2 from the OP's comment; edited tags

Suppose someone is eating a fruit which requires a bracha rishona of ha'etz, but the person accidentally makes a ha'adama. Since ha'adama is the more general bracha, it covers his fruit and he does not make another bracha. Now suppose he wants to eat a different fruit which is a ha'adama fruit. This fruit would not have been covered by his ha'eitz bracha had he made it properly; however, since he made a ha'adama, would his second food be covered by his original bracha?

Assume both fruits were sitting out when he made the first bracha and whatever other assumptions are necessary such that if the first fruit had been as adama fruit, the second would have been covered.

Suppose someone is eating a fruit which requires a bracha rishona of ha'etz, but the person accidentally makes a ha'adama. Since ha'adama is the more general bracha, it covers his fruit and he does not make another bracha. Now suppose he wants to eat a different fruit which is a ha'adama fruit. This fruit would not have been covered by his ha'eitz bracha had he made it properly; however, since he made a ha'adama, would his second food be covered by his original bracha?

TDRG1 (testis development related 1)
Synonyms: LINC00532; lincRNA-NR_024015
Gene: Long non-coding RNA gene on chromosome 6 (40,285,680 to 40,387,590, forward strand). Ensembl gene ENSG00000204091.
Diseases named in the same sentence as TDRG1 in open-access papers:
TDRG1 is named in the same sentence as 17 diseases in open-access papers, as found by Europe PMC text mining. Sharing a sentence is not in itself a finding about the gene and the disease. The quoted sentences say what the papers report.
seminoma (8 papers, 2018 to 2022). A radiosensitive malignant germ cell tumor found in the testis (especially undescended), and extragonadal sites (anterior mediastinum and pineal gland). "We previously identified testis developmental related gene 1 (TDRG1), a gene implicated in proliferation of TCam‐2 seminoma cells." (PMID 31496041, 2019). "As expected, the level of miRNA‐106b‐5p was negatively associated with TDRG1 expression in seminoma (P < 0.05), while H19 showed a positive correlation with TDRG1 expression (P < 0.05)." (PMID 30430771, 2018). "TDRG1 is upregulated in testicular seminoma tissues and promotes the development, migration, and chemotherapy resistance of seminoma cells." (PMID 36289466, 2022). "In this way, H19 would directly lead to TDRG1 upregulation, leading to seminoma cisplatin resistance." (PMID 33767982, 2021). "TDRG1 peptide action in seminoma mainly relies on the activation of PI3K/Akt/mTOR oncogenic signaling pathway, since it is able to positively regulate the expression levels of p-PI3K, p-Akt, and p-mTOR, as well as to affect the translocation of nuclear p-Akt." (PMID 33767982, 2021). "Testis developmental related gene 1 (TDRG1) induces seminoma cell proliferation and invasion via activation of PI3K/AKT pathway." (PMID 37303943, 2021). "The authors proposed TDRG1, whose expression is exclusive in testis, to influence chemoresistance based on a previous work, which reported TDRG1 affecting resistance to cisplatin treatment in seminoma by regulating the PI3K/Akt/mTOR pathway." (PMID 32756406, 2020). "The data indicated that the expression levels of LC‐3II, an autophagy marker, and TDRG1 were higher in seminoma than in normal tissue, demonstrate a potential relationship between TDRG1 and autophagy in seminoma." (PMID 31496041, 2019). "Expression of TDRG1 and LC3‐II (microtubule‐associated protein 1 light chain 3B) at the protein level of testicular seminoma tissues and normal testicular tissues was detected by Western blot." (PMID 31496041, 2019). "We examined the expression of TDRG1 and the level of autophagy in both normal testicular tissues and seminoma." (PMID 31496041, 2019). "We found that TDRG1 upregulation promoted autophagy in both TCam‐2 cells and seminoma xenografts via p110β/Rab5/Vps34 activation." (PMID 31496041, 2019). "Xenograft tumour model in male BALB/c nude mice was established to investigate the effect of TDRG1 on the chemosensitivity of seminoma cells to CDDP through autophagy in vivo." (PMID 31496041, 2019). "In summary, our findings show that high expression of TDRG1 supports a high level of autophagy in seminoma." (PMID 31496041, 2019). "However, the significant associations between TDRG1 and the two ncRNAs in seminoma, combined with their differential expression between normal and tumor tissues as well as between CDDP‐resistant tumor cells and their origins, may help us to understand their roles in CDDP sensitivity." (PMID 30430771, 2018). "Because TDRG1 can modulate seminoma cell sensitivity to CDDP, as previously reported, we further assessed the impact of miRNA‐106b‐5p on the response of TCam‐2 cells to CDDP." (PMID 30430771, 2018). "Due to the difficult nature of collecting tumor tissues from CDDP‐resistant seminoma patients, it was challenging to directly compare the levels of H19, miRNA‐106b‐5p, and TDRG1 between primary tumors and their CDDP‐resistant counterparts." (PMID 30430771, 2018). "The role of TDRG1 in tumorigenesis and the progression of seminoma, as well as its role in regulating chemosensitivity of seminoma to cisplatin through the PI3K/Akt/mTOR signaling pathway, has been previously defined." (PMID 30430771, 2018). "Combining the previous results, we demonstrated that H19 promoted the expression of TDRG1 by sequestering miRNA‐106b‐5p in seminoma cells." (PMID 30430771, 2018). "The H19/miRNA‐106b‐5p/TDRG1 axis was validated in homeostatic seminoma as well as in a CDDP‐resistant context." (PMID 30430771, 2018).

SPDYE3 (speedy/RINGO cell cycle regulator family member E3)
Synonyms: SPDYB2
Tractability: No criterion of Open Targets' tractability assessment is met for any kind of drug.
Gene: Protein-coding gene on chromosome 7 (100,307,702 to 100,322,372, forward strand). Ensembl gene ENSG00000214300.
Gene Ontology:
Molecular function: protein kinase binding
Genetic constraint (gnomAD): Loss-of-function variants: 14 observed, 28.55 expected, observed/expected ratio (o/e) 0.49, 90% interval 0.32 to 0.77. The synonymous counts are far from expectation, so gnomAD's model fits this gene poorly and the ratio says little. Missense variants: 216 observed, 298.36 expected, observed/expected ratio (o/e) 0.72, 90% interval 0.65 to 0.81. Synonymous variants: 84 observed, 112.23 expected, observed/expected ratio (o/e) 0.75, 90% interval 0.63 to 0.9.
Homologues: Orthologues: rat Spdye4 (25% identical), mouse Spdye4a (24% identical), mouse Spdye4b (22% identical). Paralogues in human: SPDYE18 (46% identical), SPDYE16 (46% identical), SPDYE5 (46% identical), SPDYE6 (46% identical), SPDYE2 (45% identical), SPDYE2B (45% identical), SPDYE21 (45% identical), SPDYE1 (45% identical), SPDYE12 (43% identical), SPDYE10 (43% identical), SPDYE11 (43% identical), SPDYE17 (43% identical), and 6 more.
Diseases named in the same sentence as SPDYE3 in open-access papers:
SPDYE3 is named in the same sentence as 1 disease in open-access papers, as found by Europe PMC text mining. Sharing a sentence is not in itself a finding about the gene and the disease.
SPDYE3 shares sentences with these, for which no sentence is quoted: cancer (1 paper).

Suppose someone is eating a fruit which requires a bracha rishona of ha'etz, but the person accidentally makes a ha'adama. Since ha'adama is the more general bracha, it covers his fruit and he does not make another bracha. Now suppose he wants to eat a different fruit which is a ha'adama fruit. This fruit would not have been covered by his ha'eitz bracha had he made it properly; however, since he made a ha'adama, would his second food be covered by his original bracha?

Assume both fruits were sitting out when he made the first bracha and whatever other assumptions are necessary such that if the first fruit had been as adama fruit, the second would have been covered.